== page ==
First Response

I got my very first response to my very first post! I’ll admit it wasn’t exactly spontaneous.  It came from a close friend to whom I forwarded my first post about how language is changing around us to. She wrote:

”It depends on the person asking for or demanding free speech.  One one side you have people who wants to limit words used as roll of the tongue conversation.  Words like actually referring to a black person as the N-word.  My grandpa did this without thinking.  To him, that’s what you called a black person.  This taken too far an be exactly what you said; judged on the word not the meaning. Some words should just be off limits.  Others, like when using pronouns, for some people it doesn’t matter if you mean to misgender them or not.  They’re already angry at the world.  Anything you say will be a small bomb going off in their heads. There are also those who demand and scream for free speech, but what they really want is to spout whatever hateful bullshit they want with no consequences.”

I can not say that I disagree with any of this, and I truly appreciate her response.  This is what I’m hoping to get going here is a convergence of ideas and opinions, with out bricks being thrown at people.  I am hoping that someday people will read what is written here, and email me in response.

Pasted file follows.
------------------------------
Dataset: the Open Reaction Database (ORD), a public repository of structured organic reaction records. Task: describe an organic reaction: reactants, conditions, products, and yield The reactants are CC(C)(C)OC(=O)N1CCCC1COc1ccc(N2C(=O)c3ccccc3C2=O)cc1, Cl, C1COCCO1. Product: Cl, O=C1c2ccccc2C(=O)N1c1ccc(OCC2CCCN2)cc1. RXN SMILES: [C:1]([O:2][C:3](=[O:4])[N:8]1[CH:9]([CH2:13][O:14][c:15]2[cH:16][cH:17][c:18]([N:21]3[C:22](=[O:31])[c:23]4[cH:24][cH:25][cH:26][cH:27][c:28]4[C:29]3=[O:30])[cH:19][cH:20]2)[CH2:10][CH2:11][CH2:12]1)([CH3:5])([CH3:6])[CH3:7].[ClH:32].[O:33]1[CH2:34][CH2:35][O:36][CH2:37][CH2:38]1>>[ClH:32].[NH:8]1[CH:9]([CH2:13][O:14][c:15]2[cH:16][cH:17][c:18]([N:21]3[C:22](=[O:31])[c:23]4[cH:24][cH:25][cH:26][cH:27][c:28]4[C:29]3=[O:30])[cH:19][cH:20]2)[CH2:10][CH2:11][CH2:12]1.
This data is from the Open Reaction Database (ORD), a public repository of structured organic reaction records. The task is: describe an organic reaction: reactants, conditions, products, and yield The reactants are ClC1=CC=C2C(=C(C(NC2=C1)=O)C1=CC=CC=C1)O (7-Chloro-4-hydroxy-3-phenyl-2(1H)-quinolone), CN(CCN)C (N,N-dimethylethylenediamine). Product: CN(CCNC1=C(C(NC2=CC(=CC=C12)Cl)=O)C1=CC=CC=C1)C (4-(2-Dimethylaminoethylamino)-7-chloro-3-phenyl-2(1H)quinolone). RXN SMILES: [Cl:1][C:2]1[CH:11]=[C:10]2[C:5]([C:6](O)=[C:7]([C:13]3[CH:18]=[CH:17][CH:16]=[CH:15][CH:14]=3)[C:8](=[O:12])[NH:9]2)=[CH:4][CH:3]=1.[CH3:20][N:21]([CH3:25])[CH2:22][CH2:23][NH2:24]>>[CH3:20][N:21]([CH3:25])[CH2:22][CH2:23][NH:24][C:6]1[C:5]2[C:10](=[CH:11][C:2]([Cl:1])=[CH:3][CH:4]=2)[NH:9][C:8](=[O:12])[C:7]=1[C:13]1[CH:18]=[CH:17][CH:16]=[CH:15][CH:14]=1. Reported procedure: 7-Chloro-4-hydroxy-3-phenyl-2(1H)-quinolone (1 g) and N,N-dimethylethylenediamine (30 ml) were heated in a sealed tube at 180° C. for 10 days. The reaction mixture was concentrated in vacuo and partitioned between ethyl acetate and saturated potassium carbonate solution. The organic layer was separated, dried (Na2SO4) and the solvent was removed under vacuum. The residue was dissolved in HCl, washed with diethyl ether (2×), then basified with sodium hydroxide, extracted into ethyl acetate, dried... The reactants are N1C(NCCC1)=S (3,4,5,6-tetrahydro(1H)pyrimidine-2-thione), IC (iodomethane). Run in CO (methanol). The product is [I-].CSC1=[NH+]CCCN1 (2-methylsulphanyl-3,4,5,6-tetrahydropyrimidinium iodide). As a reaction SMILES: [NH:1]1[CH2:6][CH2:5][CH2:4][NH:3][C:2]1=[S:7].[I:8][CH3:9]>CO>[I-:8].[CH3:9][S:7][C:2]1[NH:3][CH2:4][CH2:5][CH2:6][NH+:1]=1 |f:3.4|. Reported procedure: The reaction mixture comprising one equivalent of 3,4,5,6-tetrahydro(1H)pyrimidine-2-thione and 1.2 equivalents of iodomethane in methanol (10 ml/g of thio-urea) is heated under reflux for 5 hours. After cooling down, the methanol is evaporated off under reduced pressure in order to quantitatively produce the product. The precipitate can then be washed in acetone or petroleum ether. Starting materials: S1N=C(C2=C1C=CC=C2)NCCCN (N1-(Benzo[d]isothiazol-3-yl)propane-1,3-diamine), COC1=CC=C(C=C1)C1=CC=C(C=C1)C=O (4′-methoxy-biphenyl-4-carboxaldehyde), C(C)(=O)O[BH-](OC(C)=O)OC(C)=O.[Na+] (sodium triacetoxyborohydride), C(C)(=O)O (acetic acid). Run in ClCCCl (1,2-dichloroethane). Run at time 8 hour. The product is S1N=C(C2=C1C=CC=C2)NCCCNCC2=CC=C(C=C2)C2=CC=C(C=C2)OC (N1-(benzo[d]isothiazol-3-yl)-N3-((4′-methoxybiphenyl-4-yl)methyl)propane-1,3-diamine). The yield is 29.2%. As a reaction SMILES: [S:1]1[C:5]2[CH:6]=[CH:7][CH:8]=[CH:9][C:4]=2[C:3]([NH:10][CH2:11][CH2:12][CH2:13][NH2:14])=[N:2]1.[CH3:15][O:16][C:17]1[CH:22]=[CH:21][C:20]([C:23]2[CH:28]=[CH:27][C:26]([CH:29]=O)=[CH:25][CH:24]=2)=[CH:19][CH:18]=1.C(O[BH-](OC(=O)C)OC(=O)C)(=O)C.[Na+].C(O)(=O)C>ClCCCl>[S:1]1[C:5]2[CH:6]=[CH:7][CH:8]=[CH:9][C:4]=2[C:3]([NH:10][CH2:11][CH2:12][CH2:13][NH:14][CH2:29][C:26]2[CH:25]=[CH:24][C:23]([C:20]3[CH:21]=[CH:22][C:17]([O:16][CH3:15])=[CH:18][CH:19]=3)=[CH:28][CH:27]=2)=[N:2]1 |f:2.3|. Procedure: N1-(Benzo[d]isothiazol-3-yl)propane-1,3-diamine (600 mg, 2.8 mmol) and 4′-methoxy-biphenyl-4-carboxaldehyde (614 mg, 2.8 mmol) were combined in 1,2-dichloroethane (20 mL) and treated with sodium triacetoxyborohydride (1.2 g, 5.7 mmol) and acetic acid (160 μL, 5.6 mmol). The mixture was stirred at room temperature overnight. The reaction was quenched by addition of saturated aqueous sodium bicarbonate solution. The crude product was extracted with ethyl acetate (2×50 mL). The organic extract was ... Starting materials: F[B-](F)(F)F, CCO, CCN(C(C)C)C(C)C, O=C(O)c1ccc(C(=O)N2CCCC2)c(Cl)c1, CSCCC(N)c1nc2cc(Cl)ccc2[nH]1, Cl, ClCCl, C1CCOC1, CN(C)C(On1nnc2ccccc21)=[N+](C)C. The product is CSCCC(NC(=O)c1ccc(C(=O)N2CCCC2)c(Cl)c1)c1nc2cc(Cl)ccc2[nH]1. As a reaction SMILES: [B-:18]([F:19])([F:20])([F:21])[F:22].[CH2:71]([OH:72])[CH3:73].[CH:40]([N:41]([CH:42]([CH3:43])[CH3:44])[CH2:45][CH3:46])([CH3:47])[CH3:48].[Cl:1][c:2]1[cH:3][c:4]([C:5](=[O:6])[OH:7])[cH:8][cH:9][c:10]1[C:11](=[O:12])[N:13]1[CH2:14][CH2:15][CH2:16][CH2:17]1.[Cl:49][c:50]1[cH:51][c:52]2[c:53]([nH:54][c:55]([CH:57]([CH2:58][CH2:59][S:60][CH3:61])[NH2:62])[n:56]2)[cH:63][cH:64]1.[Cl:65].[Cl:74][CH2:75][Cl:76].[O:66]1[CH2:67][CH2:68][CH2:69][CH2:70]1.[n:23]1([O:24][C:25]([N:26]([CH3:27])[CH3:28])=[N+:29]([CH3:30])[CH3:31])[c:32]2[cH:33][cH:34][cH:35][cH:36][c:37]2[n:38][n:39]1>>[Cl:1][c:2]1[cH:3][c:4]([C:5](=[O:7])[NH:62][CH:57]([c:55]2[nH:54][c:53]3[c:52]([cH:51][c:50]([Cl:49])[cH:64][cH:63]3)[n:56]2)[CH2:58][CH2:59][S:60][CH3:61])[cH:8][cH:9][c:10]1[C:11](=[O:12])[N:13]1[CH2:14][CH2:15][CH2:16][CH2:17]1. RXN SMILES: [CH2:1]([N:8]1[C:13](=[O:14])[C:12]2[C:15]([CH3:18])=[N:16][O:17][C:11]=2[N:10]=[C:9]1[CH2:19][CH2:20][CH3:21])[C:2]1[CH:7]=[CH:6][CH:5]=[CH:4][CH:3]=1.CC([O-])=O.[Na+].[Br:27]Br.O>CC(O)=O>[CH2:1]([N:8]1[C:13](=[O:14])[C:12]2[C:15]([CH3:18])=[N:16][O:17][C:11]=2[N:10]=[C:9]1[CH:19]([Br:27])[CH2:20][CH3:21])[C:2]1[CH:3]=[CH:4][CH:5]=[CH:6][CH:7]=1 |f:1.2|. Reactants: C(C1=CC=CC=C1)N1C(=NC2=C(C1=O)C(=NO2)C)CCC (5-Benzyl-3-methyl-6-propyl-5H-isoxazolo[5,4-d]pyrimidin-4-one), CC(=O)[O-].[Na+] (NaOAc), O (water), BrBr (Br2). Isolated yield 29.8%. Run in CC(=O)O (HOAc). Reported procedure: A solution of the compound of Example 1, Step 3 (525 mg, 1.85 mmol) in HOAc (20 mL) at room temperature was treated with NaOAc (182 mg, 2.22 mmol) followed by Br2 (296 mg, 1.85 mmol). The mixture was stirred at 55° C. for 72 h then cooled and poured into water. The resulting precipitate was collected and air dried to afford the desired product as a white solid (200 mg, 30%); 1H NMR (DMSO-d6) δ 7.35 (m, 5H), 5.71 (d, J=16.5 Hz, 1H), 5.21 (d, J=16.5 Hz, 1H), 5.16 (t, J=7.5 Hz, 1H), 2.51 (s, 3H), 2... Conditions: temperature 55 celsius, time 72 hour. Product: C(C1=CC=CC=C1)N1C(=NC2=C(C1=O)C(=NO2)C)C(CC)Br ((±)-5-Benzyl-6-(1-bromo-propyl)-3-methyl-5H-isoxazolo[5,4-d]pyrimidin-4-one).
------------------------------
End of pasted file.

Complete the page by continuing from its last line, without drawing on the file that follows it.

But, as I said, I can not disagree with the response.  In a sane and civil society, we’d just assume there was a difference between those who wanted free speech to encourage the free flowing of ideas, and those that just want to be hateful.  But we, in an attempt to become more understanding and inclusive, are become more belligerent and exclusive, and even for those who agree with the idea of having a line of decency, no one can agree on where that line is anymore.  So I am finding myself, like a lot of people do as they start to reach middle age, longing for a different time.  I’m longing for a time when the accepted idea, whether it worked in practice or not, was that if someone said something you found objectionable, the idea was to question them on it.  To figure out what was really going on in their heads, before just assuming they were a racist, sexist, bigot, or just a plain old asshole.  I miss communicating with people without literal fear of a misunderstanding.  I miss conversation where disagreement meant the possibility of a lively discussion where you either convinced the other person, or not, but you were not inclined to hate one another when it was over.

The way we communicate has changed, and not just with the advent of technology.  The way we absorb words and ideas has become increasingly toxic to our very spirit, and souls, and I’m worried that there isn’t any going back.


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